What this means for you:
By using two new metrics, Google more clearly details where your ads fall in the competitive auction for first page placement. Google no longer shows when your ads appear underneath the organic search results in position 6-10 or on the second page of search results.
By reviewing these new metrics, you can identify if your bids, budget, and quality score which are used to determine ad rank are high enough to support ads appearing in the positions above the search results either in any position or the very top position.
We get a chance to check our current Google Ads strategy against your needs.
We get feedback from you on what is trending in your business and in sales so as to rearrange our program if needed.
We get an opportunity to review your budget to keep on track with your marketing plan and revise budgets up or down.
I personally find that when we have regular feedback from the client in regards to how Google Ads is working for them, that performance is better and customer satisfaction with Google pay per click is higher.
If your business is pulling back where can you realistically chop in your marketing plan and not get hurt?
Social Media – if you are paying to update Facebook, Twitter and Google+ you could easily take a break to save money.
Blogging – try not to kill all your writing as the SEO juice you get from well-written blog posts helps you in the long run, but maybe consider moving from three days a week to two or from two days a week to one. Try to still keep the momentum up but maybe lower the word count or frequency.
Google AdWords – don’t touch it unless you absolutely have to. AdWords is hands down the best way to generate new leads and start cash pumping back into your business.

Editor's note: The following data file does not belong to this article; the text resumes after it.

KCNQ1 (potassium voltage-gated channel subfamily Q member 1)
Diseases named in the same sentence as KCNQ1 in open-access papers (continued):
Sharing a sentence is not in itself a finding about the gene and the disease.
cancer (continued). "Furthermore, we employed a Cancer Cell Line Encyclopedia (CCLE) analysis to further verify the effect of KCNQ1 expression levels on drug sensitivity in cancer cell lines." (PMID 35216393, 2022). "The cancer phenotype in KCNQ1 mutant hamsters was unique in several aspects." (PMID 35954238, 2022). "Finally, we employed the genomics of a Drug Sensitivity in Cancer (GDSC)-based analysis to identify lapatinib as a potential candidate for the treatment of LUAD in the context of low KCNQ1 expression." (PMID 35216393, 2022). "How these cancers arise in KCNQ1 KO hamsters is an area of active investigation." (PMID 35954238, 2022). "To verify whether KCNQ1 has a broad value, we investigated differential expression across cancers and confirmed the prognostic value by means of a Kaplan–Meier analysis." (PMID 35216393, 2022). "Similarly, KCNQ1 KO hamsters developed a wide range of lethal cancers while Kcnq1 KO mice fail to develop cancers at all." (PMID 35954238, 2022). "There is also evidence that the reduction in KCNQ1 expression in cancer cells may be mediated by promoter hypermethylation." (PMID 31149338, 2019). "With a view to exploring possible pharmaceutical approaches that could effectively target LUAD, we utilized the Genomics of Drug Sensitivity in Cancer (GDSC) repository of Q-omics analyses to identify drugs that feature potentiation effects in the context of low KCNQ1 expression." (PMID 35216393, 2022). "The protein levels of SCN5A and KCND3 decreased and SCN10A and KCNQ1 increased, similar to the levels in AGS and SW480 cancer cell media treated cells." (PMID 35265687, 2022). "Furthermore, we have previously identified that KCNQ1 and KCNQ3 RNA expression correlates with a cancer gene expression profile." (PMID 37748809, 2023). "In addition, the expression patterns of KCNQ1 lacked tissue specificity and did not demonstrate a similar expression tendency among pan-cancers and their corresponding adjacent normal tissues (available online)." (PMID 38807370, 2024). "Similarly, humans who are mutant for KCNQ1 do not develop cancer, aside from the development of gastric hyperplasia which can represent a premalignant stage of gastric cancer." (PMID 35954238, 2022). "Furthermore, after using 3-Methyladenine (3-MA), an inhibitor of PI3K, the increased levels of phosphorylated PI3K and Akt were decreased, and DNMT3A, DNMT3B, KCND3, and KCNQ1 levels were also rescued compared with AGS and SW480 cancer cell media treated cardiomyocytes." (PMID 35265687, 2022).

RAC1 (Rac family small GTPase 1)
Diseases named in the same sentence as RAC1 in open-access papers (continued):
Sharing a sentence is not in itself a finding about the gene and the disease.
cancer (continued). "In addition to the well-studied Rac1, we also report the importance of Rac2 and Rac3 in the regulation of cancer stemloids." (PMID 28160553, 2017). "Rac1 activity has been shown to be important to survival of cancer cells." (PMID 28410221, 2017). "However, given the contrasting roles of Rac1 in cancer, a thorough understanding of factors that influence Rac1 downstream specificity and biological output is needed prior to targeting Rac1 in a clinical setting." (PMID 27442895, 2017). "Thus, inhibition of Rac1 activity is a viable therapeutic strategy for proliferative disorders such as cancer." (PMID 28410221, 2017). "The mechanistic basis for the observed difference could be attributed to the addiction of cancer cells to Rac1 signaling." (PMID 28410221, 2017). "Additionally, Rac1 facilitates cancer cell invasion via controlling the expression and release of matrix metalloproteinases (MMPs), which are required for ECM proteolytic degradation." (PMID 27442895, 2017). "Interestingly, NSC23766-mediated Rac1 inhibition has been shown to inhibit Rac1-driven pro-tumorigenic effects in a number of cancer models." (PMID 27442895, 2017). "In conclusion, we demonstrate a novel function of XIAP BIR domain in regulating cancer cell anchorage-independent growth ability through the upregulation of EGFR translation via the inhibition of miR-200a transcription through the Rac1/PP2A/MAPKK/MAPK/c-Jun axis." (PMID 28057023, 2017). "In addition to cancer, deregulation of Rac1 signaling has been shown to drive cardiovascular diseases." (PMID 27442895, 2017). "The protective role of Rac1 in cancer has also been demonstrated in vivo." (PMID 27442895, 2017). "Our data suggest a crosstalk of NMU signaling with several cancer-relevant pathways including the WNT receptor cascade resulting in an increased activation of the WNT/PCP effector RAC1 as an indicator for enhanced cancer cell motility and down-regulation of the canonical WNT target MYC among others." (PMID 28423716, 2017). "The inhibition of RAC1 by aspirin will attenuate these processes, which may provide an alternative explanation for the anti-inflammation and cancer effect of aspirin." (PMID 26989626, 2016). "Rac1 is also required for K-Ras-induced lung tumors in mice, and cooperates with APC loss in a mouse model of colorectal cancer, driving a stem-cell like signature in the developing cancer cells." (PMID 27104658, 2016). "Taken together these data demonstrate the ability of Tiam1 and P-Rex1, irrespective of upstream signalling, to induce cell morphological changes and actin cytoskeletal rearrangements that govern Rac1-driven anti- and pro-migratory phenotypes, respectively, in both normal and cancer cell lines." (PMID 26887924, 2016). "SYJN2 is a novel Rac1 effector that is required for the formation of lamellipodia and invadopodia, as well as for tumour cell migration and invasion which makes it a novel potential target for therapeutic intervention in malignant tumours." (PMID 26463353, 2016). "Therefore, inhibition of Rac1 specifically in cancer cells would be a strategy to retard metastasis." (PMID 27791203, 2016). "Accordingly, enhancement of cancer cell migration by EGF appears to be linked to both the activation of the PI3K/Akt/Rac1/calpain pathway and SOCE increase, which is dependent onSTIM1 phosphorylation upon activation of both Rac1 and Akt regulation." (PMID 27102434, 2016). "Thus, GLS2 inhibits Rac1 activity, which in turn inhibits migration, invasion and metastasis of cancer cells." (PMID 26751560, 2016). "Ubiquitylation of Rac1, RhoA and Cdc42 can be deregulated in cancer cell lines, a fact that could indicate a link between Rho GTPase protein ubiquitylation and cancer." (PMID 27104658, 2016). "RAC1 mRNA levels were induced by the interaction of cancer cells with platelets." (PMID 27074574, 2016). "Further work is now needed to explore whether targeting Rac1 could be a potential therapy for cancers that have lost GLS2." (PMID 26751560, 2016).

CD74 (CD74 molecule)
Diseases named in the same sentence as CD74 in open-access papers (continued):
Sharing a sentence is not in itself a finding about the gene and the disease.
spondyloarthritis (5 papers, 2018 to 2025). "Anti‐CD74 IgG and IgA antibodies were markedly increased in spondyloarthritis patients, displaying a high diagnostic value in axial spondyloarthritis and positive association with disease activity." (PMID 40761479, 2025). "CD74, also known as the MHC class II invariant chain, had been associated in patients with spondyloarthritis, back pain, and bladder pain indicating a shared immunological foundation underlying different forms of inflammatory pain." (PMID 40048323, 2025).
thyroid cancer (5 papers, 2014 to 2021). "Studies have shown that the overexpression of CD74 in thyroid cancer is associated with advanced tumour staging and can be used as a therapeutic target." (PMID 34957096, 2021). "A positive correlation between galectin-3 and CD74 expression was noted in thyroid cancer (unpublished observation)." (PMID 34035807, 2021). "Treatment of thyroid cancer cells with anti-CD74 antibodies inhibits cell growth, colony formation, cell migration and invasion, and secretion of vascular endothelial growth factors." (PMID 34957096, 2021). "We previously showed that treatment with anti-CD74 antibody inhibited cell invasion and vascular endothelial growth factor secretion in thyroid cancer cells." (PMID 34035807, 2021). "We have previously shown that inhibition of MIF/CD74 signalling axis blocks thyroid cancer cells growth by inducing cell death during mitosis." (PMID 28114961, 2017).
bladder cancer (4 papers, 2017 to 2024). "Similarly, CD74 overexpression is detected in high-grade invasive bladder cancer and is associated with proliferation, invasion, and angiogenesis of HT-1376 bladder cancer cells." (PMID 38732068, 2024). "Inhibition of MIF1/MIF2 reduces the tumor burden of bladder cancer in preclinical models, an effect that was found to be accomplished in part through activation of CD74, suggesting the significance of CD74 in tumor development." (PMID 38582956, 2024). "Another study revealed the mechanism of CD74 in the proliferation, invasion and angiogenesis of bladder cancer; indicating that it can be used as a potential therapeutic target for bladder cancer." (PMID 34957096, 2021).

e-newsletters – they build loyalty and repeat business. Newsletters are especially important to businesses that have annual renewals for service plans like pest control firms and HVAC firms. If you chop this, your name is not kept in front of your customers and come time to renew, they may not see the value of renewing; which will hurt your sales even further.
As a professional Google Ads account manager, I see all kinds of accounts – healthy ones, sick ones, and those that simply need to be started all over. One thing that I have seen consistently is an issue with conversions and what clients decide to track has a big impact on performance. Especially when automated bidding driven by AI is turned on.
In the image above, you can see that this client has no conversion tracking working. This new client is using conversion maximizing automated bidding, but is not tracking any conversions as the codes are all broken.
Here’s what I like to track when it comes to conversions:
Email form completions
Phone calls from the website after 40 seconds
Click to call from ads – sometimes
Free Demos or Trials
Here’s what I do not like to see as tracked:
Visits to a page
Time on a page
Number of website pages in a visit
Set up for a disaster are:
No conversion tracking at all
Broken codes for conversion tracking
Clicks on a button – in most cases
I have also found that changing from 1-conversion to many-conversion can be good, but moving from many-conversion to 1-conversion can be very problematic, for reporting history as well as communicating a strong success story in Google Ads.
From my point of view not tracking the “right” conversions in an account makes it very hard to utilize the Google Ads bidding algorithms to maximize performance and to drop the cost per conversion effectively.
If you do use any automated bidding tools with a conversion boosting focus and your conversion tracking codes are broken or not working, you set yourself up for incredibly high bids as Google has no historical data to base bidding upon.
If you are looking to optimize your Google Ads account join our clients and get quality review by our experienced team. We take a no-nonsense approach to getting you more business.